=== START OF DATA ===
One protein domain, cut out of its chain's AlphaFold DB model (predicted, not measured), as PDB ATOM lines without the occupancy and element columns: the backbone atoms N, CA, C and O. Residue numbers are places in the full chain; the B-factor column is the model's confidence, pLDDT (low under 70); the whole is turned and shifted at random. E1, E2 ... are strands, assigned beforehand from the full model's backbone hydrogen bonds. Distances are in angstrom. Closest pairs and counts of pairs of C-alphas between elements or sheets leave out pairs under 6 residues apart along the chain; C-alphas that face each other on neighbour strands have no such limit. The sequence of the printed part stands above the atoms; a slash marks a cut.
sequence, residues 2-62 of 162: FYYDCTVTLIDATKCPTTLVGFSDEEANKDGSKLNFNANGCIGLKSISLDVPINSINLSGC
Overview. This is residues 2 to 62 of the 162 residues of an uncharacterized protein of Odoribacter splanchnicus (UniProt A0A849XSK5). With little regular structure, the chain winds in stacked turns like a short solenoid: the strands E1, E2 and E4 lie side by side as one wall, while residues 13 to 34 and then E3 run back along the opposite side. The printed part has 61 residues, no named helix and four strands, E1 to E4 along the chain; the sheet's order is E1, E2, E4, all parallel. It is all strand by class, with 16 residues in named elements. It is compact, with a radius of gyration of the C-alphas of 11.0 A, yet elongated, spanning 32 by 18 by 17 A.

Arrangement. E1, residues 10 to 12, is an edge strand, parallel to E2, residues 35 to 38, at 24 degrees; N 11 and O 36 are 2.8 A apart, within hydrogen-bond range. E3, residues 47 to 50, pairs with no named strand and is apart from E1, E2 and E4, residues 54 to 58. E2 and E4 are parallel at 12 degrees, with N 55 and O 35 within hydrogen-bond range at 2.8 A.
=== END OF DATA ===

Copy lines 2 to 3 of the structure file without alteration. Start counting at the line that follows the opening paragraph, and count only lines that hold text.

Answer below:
Overview. This is residues 2 to 62 of the 162 residues of an uncharacterized protein of Odoribacter splanchnicus (UniProt A0A849XSK5). With little regular structure, the chain winds in stacked turns like a short solenoid: the strands E1, E2 and E4 lie side by side as one wall, while residues 13 to 34 and then E3 run back along the opposite side. The printed part has 61 residues, no named helix and four strands, E1 to E4 along the chain; the sheet's order is E1, E2, E4, all parallel. It is all strand by class, with 16 residues in named elements. It is compact, with a radius of gyration of the C-alphas of 11.0 A, yet elongated, spanning 32 by 18 by 17 A.

Arrangement. E1, residues 10 to 12, is an edge strand, parallel to E2, residues 35 to 38, at 24 degrees; N 11 and O 36 are 2.8 A apart, within hydrogen-bond range. E3, residues 47 to 50, pairs with no named strand and is apart from E1, E2 and E4, residues 54 to 58. E2 and E4 are parallel at 12 degrees, with N 55 and O 35 within hydrogen-bond range at 2.8 A.